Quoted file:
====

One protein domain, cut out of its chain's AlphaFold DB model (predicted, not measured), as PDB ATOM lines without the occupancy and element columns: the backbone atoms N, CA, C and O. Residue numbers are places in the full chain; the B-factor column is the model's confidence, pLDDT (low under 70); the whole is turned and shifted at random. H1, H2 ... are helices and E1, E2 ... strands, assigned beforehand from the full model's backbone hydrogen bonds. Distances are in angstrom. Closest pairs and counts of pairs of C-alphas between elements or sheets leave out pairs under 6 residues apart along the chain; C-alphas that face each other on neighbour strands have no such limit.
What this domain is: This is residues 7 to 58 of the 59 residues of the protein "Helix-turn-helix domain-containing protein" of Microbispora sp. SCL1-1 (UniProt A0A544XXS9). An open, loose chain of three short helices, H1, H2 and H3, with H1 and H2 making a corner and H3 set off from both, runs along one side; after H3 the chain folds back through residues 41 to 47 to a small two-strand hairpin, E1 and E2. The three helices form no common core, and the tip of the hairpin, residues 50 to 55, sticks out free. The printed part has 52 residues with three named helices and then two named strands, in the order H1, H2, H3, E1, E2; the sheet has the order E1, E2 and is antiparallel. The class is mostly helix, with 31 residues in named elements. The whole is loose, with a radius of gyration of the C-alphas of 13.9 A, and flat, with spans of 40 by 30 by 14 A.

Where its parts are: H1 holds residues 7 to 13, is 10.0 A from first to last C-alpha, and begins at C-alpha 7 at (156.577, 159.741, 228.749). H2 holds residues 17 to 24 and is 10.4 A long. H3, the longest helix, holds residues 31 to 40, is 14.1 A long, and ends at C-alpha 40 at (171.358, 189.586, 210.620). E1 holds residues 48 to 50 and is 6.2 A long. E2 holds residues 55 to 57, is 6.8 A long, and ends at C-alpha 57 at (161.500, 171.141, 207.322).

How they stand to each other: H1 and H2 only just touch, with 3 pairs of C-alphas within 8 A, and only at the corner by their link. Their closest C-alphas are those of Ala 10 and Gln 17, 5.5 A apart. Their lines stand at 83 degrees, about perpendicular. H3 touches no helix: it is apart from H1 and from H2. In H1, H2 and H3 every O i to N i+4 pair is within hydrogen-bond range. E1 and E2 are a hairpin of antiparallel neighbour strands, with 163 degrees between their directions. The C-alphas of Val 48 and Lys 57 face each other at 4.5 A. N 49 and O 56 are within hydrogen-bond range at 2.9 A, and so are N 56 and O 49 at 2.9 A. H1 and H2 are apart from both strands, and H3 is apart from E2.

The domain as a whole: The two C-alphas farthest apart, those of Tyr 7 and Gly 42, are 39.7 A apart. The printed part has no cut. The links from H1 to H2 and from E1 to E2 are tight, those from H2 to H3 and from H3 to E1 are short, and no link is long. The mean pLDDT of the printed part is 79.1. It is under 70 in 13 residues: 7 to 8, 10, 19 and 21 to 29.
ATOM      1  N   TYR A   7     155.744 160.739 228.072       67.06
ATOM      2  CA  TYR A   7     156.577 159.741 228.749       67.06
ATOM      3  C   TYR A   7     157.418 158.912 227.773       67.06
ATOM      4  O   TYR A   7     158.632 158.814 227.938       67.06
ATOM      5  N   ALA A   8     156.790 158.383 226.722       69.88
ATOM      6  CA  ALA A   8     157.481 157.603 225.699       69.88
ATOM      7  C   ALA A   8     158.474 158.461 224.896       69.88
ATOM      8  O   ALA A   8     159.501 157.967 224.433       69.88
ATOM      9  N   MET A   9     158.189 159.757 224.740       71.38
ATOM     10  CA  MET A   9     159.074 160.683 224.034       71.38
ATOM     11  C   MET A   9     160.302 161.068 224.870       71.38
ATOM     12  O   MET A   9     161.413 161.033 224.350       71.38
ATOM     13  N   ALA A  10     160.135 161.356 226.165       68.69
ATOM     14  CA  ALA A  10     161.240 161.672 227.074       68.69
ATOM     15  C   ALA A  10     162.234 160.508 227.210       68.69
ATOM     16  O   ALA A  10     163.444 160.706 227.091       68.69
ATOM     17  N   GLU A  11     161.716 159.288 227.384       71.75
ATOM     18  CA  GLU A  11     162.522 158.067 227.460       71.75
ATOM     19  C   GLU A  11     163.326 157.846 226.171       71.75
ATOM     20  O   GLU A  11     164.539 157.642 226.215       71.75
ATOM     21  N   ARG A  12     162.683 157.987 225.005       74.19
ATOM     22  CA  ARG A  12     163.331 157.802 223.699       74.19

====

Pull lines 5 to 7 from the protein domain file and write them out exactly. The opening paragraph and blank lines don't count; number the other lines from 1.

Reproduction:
ATOM      1  N   TYR A   7     155.744 160.739 228.072       67.06
ATOM      2  CA  TYR A   7     156.577 159.741 228.749       67.06
ATOM      3  C   TYR A   7     157.418 158.912 227.773       67.06